Hey, Hair! Get the message. Maybe you didn’t get the signatures because Virginians have the good sense not to vote for a hypocrite like you.

Take that Newt, Mitt, Ron, Michelle, Hair et al

Republicans are bringing us back to the days of the poll tax

Tuesday, December 27, 2011

Republicans doing their best to prevent students from voting.

From the editorial pages of today’s New York Times:

Next fall, thousands of students on college campuses will attempt to register to vote and be turned away. Sorry, they will hear, you have an out-of-state driver’s license. Sorry, your college ID is not valid here. Sorry, we found out that you paid out-of-state tuition, so even though you do have a state driver’s license, you still can’t vote.

Political leaders should be encouraging young adults to participate in civic life, but many Republican state lawmakers are doing everything they can instead to prevent students from voting in the 2012 presidential election. Some have openly acknowledged doing so because students tend to be liberal.

Seven states have already passed strict laws requiring a government-issued ID (like a driver’s license or a passport) to vote, which many students don’t have, and 27 others are considering such measures. Many of those laws have been interpreted as prohibiting out-of-state driver’s licenses from being used for voting.

It’s all part of a widespread Republican effort to restrict the voting rights of demographic groups that tend to vote Democratic. Blacks, Hispanics, the poor and the young, who are more likely to support President Obama, are disproportionately represented in the 21 million people without government IDs. On Friday, the Justice Department, finally taking action against these abuses, blocked the new voter ID law in South Carolina.

Republicans usually don’t want to acknowledge that their purpose is to turn away voters, especially when race is involved, so they invented an explanation, claiming that stricter ID laws are necessary to prevent voter fraud. In fact, there is almost no voter fraud in America to prevent.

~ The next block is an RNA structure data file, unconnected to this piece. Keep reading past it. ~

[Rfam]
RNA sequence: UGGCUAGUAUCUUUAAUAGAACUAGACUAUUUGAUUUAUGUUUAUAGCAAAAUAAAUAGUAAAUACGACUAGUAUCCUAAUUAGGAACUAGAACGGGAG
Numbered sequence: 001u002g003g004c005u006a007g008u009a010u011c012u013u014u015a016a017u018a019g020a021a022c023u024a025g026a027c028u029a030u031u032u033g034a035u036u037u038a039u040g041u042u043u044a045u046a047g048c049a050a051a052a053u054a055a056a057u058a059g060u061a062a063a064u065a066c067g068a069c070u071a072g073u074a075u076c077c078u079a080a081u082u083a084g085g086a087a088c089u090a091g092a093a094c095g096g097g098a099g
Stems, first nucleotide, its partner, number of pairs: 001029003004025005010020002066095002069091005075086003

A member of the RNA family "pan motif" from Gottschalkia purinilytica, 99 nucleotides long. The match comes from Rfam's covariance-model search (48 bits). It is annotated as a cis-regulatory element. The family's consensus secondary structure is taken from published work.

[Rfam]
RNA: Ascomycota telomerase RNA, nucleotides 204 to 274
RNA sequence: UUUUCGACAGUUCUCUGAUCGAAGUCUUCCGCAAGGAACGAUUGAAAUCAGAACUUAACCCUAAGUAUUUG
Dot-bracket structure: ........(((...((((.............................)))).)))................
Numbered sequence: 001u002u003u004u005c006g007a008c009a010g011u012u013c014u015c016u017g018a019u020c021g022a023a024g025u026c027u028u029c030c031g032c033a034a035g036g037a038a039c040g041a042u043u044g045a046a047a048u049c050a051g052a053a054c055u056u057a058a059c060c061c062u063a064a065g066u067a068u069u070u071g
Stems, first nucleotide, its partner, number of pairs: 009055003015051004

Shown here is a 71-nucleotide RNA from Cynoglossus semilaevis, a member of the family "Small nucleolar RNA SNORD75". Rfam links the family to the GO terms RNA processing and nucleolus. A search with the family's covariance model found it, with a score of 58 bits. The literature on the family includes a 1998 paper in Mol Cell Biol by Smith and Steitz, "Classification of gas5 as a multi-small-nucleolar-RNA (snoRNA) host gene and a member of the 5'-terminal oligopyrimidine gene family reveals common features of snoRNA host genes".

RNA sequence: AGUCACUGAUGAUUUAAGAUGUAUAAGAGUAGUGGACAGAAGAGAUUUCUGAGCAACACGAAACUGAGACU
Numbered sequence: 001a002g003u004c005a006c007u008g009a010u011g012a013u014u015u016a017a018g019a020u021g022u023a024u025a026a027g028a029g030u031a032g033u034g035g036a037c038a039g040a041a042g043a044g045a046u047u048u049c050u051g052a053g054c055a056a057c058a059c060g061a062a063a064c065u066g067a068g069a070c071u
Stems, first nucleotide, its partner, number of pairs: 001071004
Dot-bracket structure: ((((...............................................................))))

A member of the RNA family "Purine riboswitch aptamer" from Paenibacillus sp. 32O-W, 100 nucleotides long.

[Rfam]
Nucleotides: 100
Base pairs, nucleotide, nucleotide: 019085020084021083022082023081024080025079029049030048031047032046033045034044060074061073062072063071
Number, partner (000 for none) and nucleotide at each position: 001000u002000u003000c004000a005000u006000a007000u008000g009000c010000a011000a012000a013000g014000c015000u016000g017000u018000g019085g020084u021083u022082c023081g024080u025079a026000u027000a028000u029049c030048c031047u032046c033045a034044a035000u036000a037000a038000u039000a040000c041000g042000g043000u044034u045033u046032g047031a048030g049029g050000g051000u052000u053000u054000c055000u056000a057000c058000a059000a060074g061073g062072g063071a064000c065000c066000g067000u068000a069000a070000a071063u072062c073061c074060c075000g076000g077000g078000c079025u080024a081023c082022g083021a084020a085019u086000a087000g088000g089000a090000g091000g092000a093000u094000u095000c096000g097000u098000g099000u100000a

William O’Brien, the speaker of the New Hampshire State House, told a Tea Party group earlier this year that students are "foolish" and tend to "vote their feelings" because they lack life experience. "Voting as a liberal," he said, "that’s what kids do." And that’s why, he said, he supported measures to prohibit students from voting from their college addresses and to end same-day registration. New Hampshire Republicans even tried to pass a bill that would have kept students who previously lived elsewhere from voting in the state; fortunately, the measure failed, as did the others Mr. O’Brien favored.

Many students have taken advantage of Election Day registration laws, which is one reason Maine Republicans passed a law eliminating the practice. Voters restored it last month, but Republican lawmakers there are already trying new ways to restrict voting. The secretary of state said he was investigating students who are registered to vote in the state but pay out-of-state tuition.

Wisconsin once made it easy for students to vote, making it one of the leading states in turnout of younger voters in 2004 and 2008. When Republicans swept into power there last year, they undid all of that, imposing requirements that invalidated the use of virtually all college ID cards in voter registration. Colleges are scrambling to change their cards to add signatures and expiration dates, but it’s not clear whether the state will let them.

Imposing these restrictions to win an election will embitter a generation of students in its first encounter with the machinery of democracy.
©New York Times

Celebrating the Mavericks’ title

Unfortunately, all the highlights of the Mavericks Sunday took place before the opening tipoff. Fortunately, they were some special highlights.